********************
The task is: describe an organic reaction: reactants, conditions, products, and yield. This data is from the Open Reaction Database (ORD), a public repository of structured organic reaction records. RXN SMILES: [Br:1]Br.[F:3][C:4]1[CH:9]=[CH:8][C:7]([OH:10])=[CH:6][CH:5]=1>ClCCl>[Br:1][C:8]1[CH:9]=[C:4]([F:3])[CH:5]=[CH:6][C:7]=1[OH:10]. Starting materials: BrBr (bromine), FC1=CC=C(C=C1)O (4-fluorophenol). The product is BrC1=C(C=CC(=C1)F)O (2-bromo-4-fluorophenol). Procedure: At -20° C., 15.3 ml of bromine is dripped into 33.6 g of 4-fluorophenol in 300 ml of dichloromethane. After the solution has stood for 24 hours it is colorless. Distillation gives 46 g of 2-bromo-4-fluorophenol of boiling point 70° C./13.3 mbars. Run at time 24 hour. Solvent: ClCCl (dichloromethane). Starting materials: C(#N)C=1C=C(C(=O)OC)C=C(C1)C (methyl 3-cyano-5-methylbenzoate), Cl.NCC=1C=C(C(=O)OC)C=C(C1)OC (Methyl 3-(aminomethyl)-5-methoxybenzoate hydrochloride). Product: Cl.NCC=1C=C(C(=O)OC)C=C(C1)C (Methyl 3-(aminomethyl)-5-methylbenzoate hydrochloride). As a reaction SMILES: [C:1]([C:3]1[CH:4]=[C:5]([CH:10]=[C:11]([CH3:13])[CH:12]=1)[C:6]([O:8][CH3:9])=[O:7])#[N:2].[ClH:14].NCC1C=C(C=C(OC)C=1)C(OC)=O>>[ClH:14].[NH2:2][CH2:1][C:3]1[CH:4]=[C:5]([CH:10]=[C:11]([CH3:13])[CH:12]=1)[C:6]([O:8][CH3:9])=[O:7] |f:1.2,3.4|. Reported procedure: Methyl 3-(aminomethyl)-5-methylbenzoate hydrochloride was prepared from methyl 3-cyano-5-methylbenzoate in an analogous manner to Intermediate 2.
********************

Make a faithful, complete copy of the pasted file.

The task is: describe an organic reaction: reactants, conditions, products, and yield. This data is from the Open Reaction Database (ORD), a public repository of structured organic reaction records. RXN SMILES: [Br:1]Br.[F:3][C:4]1[CH:9]=[CH:8][C:7]([OH:10])=[CH:6][CH:5]=1>ClCCl>[Br:1][C:8]1[CH:9]=[C:4]([F:3])[CH:5]=[CH:6][C:7]=1[OH:10]. Starting materials: BrBr (bromine), FC1=CC=C(C=C1)O (4-fluorophenol). The product is BrC1=C(C=CC(=C1)F)O (2-bromo-4-fluorophenol). Procedure: At -20° C., 15.3 ml of bromine is dripped into 33.6 g of 4-fluorophenol in 300 ml of dichloromethane. After the solution has stood for 24 hours it is colorless. Distillation gives 46 g of 2-bromo-4-fluorophenol of boiling point 70° C./13.3 mbars. Run at time 24 hour. Solvent: ClCCl (dichloromethane). Starting materials: C(#N)C=1C=C(C(=O)OC)C=C(C1)C (methyl 3-cyano-5-methylbenzoate), Cl.NCC=1C=C(C(=O)OC)C=C(C1)OC (Methyl 3-(aminomethyl)-5-methoxybenzoate hydrochloride). Product: Cl.NCC=1C=C(C(=O)OC)C=C(C1)C (Methyl 3-(aminomethyl)-5-methylbenzoate hydrochloride). As a reaction SMILES: [C:1]([C:3]1[CH:4]=[C:5]([CH:10]=[C:11]([CH3:13])[CH:12]=1)[C:6]([O:8][CH3:9])=[O:7])#[N:2].[ClH:14].NCC1C=C(C=C(OC)C=1)C(OC)=O>>[ClH:14].[NH2:2][CH2:1][C:3]1[CH:4]=[C:5]([CH:10]=[C:11]([CH3:13])[CH:12]=1)[C:6]([O:8][CH3:9])=[O:7] |f:1.2,3.4|. Reported procedure: Methyl 3-(aminomethyl)-5-methylbenzoate hydrochloride was prepared from methyl 3-cyano-5-methylbenzoate in an analogous manner to Intermediate 2.